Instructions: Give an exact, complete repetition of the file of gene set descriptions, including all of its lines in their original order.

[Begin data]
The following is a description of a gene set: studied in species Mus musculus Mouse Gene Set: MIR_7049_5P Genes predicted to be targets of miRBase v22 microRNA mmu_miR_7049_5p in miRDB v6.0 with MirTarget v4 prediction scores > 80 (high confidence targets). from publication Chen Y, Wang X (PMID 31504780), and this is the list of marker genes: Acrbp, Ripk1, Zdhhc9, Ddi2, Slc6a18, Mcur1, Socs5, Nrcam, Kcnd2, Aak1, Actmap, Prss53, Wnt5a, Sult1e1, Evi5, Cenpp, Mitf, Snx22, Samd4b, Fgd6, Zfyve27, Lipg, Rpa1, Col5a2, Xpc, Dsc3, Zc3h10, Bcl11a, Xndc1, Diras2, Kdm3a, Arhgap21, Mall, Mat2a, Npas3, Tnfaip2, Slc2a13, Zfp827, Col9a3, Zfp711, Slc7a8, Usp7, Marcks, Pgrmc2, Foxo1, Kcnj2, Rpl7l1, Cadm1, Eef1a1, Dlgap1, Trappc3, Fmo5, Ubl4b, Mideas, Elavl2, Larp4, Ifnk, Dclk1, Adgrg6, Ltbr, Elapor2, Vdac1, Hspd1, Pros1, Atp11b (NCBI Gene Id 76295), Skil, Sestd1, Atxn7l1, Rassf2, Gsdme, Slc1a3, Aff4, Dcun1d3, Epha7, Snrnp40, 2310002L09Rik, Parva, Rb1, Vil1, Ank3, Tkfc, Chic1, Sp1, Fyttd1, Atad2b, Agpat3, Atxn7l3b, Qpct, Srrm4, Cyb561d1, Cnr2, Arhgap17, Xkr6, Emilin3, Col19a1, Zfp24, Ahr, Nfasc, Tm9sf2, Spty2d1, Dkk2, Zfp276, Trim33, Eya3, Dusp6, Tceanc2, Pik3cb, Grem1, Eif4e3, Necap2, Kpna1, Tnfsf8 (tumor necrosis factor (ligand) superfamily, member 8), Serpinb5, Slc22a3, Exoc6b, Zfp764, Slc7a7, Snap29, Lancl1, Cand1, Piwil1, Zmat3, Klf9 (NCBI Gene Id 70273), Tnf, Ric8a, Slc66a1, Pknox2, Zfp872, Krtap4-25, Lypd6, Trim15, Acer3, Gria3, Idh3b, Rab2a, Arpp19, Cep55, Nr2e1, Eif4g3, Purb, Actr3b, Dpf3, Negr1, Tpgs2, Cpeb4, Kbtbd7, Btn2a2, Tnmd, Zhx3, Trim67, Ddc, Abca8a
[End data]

The following is a description of a gene set: studied in species Mus musculus Mouse Gene Set: MIR_7049_5P Genes predicted to be targets of miRBase v22 microRNA mmu_miR_7049_5p in miRDB v6.0 with MirTarget v4 prediction scores > 80 (high confidence targets). from publication Chen Y, Wang X (PMID 31504780), and this is the list of marker genes: Acrbp, Ripk1, Zdhhc9, Ddi2, Slc6a18, Mcur1, Socs5, Nrcam, Kcnd2, Aak1, Actmap, Prss53, Wnt5a, Sult1e1, Evi5, Cenpp, Mitf, Snx22, Samd4b, Fgd6, Zfyve27, Lipg, Rpa1, Col5a2, Xpc, Dsc3, Zc3h10, Bcl11a, Xndc1, Diras2, Kdm3a, Arhgap21, Mall, Mat2a, Npas3, Tnfaip2, Slc2a13, Zfp827, Col9a3, Zfp711, Slc7a8, Usp7, Marcks, Pgrmc2, Foxo1, Kcnj2, Rpl7l1, Cadm1, Eef1a1, Dlgap1, Trappc3, Fmo5, Ubl4b, Mideas, Elavl2, Larp4, Ifnk, Dclk1, Adgrg6, Ltbr, Elapor2, Vdac1, Hspd1, Pros1, Atp11b (NCBI Gene Id 76295), Skil, Sestd1, Atxn7l1, Rassf2, Gsdme, Slc1a3, Aff4, Dcun1d3, Epha7, Snrnp40, 2310002L09Rik, Parva, Rb1, Vil1, Ank3, Tkfc, Chic1, Sp1, Fyttd1, Atad2b, Agpat3, Atxn7l3b, Qpct, Srrm4, Cyb561d1, Cnr2, Arhgap17, Xkr6, Emilin3, Col19a1, Zfp24, Ahr, Nfasc, Tm9sf2, Spty2d1, Dkk2, Zfp276, Trim33, Eya3, Dusp6, Tceanc2, Pik3cb, Grem1, Eif4e3, Necap2, Kpna1, Tnfsf8 (tumor necrosis factor (ligand) superfamily, member 8), Serpinb5, Slc22a3, Exoc6b, Zfp764, Slc7a7, Snap29, Lancl1, Cand1, Piwil1, Zmat3, Klf9 (NCBI Gene Id 70273), Tnf, Ric8a, Slc66a1, Pknox2, Zfp872, Krtap4-25, Lypd6, Trim15, Acer3, Gria3, Idh3b, Rab2a, Arpp19, Cep55, Nr2e1, Eif4g3, Purb, Actr3b, Dpf3, Negr1, Tpgs2, Cpeb4, Kbtbd7, Btn2a2, Tnmd, Zhx3, Trim67, Ddc, Abca8a